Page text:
John Ralfe has written an article on the problems highly paid NHS staff are having staying members of the NHS Pension Scheme.
He has a number of remedies for the Doctors, most involve Doctors being able to swap pension accrual for extra cash. All of this is standard fare and to be expected from an arch pension dismantler.
But there is a further remedy being hinted at and it’s referenced early in John’s article
What is more, the tax rules are softer for defined-benefit schemes than for defined- contribution ones.
What John is talking about, is that a DC benefit is not measured as a multiple of the annuity the pot can buy but by the value of the pot itself. By comparison a DB pension is valued in a quite different way.
For defined benefit pension schemes, you calculate the total value by multiplying your expected annual pension by 20. In addition, you need to add to this the amount of any tax-free cash lump sum if it is additional to the pension. In many schemes, you would only get a lump sum by giving up some pension, in which case the value of the full pension captures the full value of your payouts.
So you are likely to be affected by the lifetime allowance in 2018-19 if you are on track for a final salary pension (with no separate lump sum) of more than £51,500 a year.
Can you draw a pension of £51,500pa from a DC pot of £1,030,000 (the current Lifetime Allowance)?
Well yes you can though it wouldn’t keep pace with inflation or last long , but if you wanted to buy an equivalent annuity to the defined benefit equivalent, you’d need about £2m. Put another way, if you were offered a CETV for a £51,500 pension – you’d get at least £2m.
That’s what John means by the tax rules being softer for DB than DC – you get twice the allowance for your DB than you do for DC.
In this he is reasonable – and right.
Beware the reasonable Ralfe
In case you think I agree with John’s article – then let me disabuse you.
John has written to Matt Hancock , the current Health Secretary with some scheme specific remedies which go into the mix . But then he goes further
….the way the annual value and total value of defined-benefit retirement schemes is calculated should be brought more into line with private sector defined-contribution pensions. That would give a more realistic assessment of the value of these schemes.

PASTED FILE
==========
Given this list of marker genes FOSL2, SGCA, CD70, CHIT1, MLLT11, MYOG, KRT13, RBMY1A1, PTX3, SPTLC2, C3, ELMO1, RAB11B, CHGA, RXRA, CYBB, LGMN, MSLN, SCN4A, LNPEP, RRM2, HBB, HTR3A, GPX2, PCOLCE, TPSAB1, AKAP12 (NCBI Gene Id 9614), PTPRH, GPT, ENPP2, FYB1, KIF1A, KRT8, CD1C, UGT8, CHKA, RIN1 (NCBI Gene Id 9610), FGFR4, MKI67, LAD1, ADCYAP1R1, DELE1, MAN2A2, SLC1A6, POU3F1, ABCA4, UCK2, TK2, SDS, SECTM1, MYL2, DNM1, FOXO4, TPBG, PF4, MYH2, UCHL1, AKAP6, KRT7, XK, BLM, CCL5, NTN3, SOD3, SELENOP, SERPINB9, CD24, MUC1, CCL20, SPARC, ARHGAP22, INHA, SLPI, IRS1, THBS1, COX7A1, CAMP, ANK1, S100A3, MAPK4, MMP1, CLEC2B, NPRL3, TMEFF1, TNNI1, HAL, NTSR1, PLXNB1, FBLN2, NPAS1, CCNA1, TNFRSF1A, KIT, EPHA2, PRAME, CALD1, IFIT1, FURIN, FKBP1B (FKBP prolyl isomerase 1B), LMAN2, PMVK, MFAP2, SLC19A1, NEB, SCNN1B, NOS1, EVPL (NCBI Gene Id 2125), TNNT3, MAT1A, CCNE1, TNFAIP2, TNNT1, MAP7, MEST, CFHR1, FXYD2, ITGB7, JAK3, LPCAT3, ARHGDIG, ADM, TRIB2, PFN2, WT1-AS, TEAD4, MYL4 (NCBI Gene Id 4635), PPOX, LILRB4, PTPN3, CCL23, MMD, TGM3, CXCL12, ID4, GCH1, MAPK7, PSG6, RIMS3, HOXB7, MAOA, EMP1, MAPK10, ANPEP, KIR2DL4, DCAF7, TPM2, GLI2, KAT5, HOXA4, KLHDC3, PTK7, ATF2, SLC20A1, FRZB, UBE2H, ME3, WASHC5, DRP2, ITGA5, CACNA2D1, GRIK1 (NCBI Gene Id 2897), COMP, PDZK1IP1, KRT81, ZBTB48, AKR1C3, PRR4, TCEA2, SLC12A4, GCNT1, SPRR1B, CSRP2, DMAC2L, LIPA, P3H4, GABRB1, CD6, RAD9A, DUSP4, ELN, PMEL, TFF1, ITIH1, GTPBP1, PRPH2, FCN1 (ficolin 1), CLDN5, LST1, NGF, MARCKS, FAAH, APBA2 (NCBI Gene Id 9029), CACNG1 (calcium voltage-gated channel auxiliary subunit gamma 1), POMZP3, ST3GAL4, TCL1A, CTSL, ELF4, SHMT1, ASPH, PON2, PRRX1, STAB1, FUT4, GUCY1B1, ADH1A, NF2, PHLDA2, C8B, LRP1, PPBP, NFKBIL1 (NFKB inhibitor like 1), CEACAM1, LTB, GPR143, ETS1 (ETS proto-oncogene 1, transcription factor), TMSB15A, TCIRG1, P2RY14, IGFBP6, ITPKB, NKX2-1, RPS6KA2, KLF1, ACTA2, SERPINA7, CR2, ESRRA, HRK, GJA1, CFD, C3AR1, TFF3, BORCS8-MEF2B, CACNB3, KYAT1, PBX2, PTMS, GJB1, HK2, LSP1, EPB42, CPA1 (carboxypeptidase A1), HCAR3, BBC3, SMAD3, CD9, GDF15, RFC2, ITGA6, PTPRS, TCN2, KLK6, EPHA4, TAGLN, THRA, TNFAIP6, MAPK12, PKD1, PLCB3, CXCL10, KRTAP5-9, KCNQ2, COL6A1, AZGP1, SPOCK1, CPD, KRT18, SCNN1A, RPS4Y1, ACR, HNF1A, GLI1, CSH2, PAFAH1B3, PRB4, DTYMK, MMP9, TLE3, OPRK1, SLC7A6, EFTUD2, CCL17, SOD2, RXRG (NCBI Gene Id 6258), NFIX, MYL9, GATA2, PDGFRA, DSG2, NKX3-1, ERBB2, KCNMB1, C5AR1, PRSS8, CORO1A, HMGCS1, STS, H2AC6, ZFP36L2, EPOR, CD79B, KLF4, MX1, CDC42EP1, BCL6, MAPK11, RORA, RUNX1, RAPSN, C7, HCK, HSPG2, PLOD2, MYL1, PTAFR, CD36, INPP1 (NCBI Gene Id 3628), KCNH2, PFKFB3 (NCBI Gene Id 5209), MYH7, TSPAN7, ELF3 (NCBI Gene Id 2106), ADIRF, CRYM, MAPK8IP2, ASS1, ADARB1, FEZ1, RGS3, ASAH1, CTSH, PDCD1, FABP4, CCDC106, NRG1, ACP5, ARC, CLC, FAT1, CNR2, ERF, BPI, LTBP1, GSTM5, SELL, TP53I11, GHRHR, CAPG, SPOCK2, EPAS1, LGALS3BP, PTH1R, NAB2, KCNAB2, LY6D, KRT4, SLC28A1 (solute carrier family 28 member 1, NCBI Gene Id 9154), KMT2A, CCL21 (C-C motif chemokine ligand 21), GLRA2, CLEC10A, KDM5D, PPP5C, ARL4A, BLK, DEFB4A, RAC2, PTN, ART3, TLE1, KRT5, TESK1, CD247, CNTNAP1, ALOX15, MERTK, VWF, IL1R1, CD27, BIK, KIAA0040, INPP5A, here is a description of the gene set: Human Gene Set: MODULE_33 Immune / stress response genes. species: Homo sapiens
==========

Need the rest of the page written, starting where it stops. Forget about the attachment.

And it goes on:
This is not a proposal relating to the negotiations between BMA, NHS pension scheme and the employer, this is a proposal to fundamentally destabilise what’s left of DB pensions by encouraging John’s favoured mark to market approach for DB valuations.
If we consider the DC value of a DB pension , we have only one measure – the cash equivalent transfer value (CETV). We all know that CETVs are huge- and that’s because they are increasingly being calculated using a risk-free discount rate. This risk-free discount rate reflects the risk-free investment strategy espoused by financial economists (John among them).
The NHS pension promise is “risk free” to Doctors because it is gilt-edged, it is made by the Treasury and Britain would need to fail for the NHS pension scheme to fail.
So any attempt to value the NHS pension scheme as a DC benefit would need to use an ultra-low discount rate producing an ultra-high cash-equivalent and a pension falling within the LTA of considerably lower than £51,500. My guess is that it would be around half the pension.
Put another way, to value DB and DC in the same way could halve the effective lifetime allowance for members of the NHS scheme.
Do we want to start taxing pensions of £25k or more at 55%?
I suspect that John would not mind if HMRC did, but I suspect that the entire civil service, including HMRC, GAD, the Treasury and the DWP would not like it very much at all.
I suspect that deferred members of private sector DB plans and those relatively few members still accruing would not be very impressed at the idea that a pension of £25k breached their lifetime allowance.
I doubt that the MPS, including the Pensions Minister – would consider it a good idea either. For almost everyone having or considering a lifetime career in public service can aspire to a decent pension and a significant proportion to a pension plus cash settlement that on a “DC equivalent” basis, would breach the LTA.
The dumbing down of pensions
There is, and I am sorry to say this, a politics of envy in the UK which dislikes the pension grant made to public service workers and those in private sector DB plans
It manifests itself in proposals like John’s, which are designed to erode the basis of the tax settlement made to people who became members of defined benefit pensions. John’s proposal imposes retrospective tax-legislation , depriving members of their full pension promise.
In simplest terms, this politics of envy wishes to dumb all pensions down to the lowest common denominator, a cash pot where all the risk is taken by the member and where employer costs are controlled by a defined contribution. The pension settlement is non-existent, what is left is deferred reward – there is no pension.
This is why I fundamentally disagree with what John is arguing. He is arguing, driven by the politics of envy for the total dismantlement of the UK pension system, to be replaced by a a savings alternative which would leave ordinary people at the mercy of the market.
If that’s what the members of the NHS pension scheme want, then it is what they should have. But I see absolutely no evidence of that.
The valuation of DB and DC benefits for LTA purposes is critical for high earning medical staff. They should recognise that for all the problems with AA and the taper, they can still earn a pension of £50,000 + a year and be treated as any other tax-payer. Any pension settlement that involved an increase in the pension multiplier for the LTA should be considered very carefully
Beware the reasonable Ralfe.